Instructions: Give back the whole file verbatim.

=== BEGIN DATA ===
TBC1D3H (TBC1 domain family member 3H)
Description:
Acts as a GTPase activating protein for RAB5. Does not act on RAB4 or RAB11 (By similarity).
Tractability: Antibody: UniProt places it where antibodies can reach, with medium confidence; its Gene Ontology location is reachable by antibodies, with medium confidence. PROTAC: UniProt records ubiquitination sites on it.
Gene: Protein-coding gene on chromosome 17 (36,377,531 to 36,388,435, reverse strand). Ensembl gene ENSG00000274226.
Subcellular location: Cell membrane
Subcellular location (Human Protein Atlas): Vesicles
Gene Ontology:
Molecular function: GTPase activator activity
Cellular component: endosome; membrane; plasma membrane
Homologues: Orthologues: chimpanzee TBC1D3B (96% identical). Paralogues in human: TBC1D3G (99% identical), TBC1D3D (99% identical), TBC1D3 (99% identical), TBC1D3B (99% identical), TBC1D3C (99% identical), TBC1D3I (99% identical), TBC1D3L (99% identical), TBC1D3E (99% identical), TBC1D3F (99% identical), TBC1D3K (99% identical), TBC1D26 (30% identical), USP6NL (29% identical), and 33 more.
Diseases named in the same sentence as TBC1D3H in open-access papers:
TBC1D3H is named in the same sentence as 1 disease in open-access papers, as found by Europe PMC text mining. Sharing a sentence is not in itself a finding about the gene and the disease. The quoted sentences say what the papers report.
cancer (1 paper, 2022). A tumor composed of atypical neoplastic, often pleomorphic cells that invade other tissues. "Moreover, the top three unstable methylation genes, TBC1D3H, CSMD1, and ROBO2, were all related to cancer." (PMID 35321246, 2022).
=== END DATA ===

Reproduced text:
TBC1D3H (TBC1 domain family member 3H)
Description:
Acts as a GTPase activating protein for RAB5. Does not act on RAB4 or RAB11 (By similarity).
Tractability: Antibody: UniProt places it where antibodies can reach, with medium confidence; its Gene Ontology location is reachable by antibodies, with medium confidence. PROTAC: UniProt records ubiquitination sites on it.
Gene: Protein-coding gene on chromosome 17 (36,377,531 to 36,388,435, reverse strand). Ensembl gene ENSG00000274226.
Subcellular location: Cell membrane
Subcellular location (Human Protein Atlas): Vesicles
Gene Ontology:
Molecular function: GTPase activator activity
Cellular component: endosome; membrane; plasma membrane
Homologues: Orthologues: chimpanzee TBC1D3B (96% identical). Paralogues in human: TBC1D3G (99% identical), TBC1D3D (99% identical), TBC1D3 (99% identical), TBC1D3B (99% identical), TBC1D3C (99% identical), TBC1D3I (99% identical), TBC1D3L (99% identical), TBC1D3E (99% identical), TBC1D3F (99% identical), TBC1D3K (99% identical), TBC1D26 (30% identical), USP6NL (29% identical), and 33 more.
Diseases named in the same sentence as TBC1D3H in open-access papers:
TBC1D3H is named in the same sentence as 1 disease in open-access papers, as found by Europe PMC text mining. Sharing a sentence is not in itself a finding about the gene and the disease. The quoted sentences say what the papers report.
cancer (1 paper, 2022). A tumor composed of atypical neoplastic, often pleomorphic cells that invade other tissues. "Moreover, the top three unstable methylation genes, TBC1D3H, CSMD1, and ROBO2, were all related to cancer." (PMID 35321246, 2022).